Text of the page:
And my answer to that has always been: "Necessary for what? Your question is not complete."
As is the case with most things to do with boats, it all depends. It depends on what you want the boat for. At least, it mostly depends on that. If you're looking for a boat to live on, and entertain your friends, then of course you need headroom. What would your glittering dinner parties be without full standing headroom? How could anyone pass the Grey Poupon without dipping his tie in the pâté de foie gras?
But if you're wanting a daysailer for pottering around the bay, and picnics ashore, you don't need headroom. Unfortunately, these answers are often too simplistic because normally sane sailors sometimes fall prey to ambitious thoughts. "What if . . .?" thinks the man with the 22-foot daysailer. "What if I wanted to sail her to Hawaii?"
When I owned my first Santana 22, one of Gary Mull's sweet little club-racing one-designs. I tarted her up and fitted her out for cruising, and told anyone who cared to listen that she was now a sport cruiser, with a bow roller for the anchor, reef points in the jib, and a proper oak Samson post on the foredeck. Her sleek lines allowed only sitting headroom down below, of course, and then not even that when I made the mistake of replacing the old 3-inch foam settee cushions with 4-in ones. But we went exploring in her quite happily for weeks at a time for several years. (Quite happily being a comparative statement, you understand. We were younger then.)
The younger you are, the less need you feel for headroom. But even then, I have to admit, it was tedious down below at anchor in bad weather. There was a lot of crab-like shuffling when you wanted to move from one settee to the other. Cooking sitting down, facing sideways, was difficult and trying to put your jeans on required some rather ungraceful calisthenics. On many small sailboats there is also an overhead problem in the head itself. Several manufacturers provide opening hatches above the toilet, so that when you ascend the throne to attend to your business you may stick your head up through the open hatch and survey the foredeck and the far horizon. This becomes interesting in crowded anchorages in the early morning, when heads pop up all over, trying to look inscrutable, avoiding each others' eyes and feigning interest in some far-off bird or animal. A few coarse old hands will inevitably have the nerve to wave and say hello to friends straining nearby, but they always seem to be men. I've never seen a woman with her head out of the hatch pretending to be checking the weather or looking for lost children.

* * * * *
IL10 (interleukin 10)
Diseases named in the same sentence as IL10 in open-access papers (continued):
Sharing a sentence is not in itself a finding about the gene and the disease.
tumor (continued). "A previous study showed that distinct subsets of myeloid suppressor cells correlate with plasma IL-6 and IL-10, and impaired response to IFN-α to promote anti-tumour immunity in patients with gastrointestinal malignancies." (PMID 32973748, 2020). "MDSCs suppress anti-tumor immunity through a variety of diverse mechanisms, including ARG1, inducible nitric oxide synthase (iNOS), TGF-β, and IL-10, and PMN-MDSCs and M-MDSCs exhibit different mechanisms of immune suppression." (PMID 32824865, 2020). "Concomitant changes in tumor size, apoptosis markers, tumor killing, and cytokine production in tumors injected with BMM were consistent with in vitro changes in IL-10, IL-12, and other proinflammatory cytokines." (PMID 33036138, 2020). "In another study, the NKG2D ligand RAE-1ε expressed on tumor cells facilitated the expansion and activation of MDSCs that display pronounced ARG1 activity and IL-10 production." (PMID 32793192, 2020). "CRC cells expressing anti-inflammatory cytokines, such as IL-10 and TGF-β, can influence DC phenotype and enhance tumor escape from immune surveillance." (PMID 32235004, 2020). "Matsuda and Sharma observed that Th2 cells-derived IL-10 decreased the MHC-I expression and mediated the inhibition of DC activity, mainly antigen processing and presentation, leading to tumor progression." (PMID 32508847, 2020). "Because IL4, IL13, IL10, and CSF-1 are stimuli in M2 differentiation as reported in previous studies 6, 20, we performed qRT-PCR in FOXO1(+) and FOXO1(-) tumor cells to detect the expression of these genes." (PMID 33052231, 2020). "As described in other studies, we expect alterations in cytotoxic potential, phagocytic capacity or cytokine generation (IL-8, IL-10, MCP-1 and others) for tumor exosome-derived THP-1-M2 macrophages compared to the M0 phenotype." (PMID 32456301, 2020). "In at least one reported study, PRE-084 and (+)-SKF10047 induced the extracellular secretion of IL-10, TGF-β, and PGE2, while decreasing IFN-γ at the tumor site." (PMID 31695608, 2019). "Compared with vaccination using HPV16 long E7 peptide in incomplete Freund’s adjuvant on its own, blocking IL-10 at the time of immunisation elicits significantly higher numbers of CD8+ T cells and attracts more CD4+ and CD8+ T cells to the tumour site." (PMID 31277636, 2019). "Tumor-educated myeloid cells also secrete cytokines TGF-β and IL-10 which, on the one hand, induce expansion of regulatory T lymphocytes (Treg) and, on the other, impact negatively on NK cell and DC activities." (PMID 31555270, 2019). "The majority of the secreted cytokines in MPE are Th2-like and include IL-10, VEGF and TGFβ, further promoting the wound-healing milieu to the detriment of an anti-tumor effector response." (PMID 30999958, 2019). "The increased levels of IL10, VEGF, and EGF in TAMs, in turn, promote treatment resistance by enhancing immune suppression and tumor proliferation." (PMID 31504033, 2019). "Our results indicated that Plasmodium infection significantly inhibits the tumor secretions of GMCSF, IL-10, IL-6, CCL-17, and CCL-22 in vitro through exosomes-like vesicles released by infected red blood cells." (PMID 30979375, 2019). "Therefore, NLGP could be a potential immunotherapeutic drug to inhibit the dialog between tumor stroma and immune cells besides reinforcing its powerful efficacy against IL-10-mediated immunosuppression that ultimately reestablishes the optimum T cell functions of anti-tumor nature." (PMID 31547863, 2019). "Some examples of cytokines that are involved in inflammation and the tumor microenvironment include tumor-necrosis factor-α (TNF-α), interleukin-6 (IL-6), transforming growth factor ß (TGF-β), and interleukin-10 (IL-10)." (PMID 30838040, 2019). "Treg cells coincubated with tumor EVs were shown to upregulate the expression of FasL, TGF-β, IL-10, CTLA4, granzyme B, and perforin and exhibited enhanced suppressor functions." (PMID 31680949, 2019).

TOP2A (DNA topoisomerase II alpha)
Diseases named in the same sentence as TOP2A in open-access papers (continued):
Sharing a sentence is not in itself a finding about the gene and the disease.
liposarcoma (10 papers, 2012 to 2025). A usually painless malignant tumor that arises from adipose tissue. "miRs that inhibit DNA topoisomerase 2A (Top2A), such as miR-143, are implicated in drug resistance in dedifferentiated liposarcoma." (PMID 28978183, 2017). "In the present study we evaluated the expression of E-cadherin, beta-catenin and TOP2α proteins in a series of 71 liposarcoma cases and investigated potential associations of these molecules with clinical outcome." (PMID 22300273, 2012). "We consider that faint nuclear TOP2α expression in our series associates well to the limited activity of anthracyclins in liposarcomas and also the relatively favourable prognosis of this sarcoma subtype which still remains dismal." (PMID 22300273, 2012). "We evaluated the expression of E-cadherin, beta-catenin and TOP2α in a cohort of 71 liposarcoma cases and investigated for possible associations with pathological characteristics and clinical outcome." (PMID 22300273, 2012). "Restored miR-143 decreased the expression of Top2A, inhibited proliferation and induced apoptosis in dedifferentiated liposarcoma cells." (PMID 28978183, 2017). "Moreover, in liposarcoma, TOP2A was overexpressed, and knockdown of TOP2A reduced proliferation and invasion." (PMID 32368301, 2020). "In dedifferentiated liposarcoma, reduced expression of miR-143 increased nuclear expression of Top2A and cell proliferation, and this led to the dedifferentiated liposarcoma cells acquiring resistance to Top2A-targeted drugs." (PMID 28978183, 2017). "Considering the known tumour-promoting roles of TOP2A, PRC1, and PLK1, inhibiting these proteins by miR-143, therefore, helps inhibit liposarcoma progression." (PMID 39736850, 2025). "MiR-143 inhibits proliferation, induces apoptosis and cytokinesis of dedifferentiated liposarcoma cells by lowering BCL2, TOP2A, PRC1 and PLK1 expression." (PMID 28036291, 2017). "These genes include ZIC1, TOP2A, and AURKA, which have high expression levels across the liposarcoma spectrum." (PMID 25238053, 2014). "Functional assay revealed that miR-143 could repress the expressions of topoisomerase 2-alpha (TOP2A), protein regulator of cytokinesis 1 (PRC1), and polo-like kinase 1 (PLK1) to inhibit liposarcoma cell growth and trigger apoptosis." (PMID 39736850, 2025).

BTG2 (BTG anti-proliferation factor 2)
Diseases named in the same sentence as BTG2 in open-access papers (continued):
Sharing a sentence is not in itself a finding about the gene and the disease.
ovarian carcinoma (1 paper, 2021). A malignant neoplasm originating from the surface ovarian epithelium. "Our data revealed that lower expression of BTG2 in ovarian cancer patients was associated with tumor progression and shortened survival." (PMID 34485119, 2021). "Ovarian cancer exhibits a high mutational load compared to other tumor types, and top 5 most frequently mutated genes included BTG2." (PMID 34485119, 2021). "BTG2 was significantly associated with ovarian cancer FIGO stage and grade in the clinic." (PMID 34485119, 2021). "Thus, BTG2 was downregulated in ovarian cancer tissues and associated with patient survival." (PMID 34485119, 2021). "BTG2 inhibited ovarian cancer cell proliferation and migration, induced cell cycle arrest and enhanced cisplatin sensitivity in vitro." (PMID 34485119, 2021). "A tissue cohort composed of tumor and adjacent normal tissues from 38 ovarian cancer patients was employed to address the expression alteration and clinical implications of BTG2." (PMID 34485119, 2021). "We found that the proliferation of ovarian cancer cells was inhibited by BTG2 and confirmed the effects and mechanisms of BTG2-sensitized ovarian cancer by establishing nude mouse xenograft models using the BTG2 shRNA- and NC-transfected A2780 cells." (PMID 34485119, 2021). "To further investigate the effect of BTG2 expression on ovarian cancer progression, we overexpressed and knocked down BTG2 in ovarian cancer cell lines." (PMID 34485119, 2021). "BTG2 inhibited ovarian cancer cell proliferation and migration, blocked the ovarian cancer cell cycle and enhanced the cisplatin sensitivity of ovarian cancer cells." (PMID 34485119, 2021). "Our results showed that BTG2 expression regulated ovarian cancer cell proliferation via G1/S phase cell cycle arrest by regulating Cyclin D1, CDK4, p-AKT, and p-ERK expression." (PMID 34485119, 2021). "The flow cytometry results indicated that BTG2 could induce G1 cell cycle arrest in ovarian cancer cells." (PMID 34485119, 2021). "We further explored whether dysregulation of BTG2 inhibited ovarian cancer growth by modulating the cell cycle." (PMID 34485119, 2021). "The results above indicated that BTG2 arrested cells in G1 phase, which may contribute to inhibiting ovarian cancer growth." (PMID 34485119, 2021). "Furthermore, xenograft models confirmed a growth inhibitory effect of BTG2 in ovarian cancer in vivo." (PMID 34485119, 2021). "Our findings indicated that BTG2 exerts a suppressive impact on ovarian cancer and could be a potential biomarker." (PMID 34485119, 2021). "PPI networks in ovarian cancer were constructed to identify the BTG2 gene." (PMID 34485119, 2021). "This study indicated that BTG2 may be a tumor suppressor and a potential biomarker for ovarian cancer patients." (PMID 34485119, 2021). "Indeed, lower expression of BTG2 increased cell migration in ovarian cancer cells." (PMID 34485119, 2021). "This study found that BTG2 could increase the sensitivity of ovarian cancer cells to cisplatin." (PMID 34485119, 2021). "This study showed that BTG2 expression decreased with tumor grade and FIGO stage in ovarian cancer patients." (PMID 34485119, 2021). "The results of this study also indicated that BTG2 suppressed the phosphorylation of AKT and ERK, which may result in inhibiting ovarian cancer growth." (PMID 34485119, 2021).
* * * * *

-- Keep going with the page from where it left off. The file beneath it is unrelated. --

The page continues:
People will tell you that headroom isn't important at sea. They say there isn't any headroom anyway when the boat's heeled over and you are stretched out sideways. But I don't believe it. I find it even more difficult to move around in a heeled boat without headroom. You have to scrabble around like a spider in a capsized bathtub.
Headroom is not needed for seaworthiness, nor for speed, of course. And it's questionable whether it's necessary for safety. But it's certainly needed for comfort, and the lack of it can limit the duration of your marriage. So my advice is to put up with lack of headroom in small boats that perform well under sail. Go ahead and sacrifice headroom for looks and sailing thrills. Above all, don't buy a small boat with an ugly, unseaworthy hump of a cabintop added simply to gain standing headroom.
But if you really must have headroom because you feel life just isn't worthwhile without it, the answer comes down to money. Buy a bigger boat. Something around 25 or 27 feet will do it, unless you make your money by playing basketball, in which case you might need to start at 35 feet and work upward.
If you need to stand up, go on deck.
— Uffa Fox
“Doc, my stomach hurts.”
“Let’s see ... hmmm, yes, you’ll have to diet.”
“What color, doc?”(Drop by every Monday, Wednesday, Friday for another Mainly about Boats column.)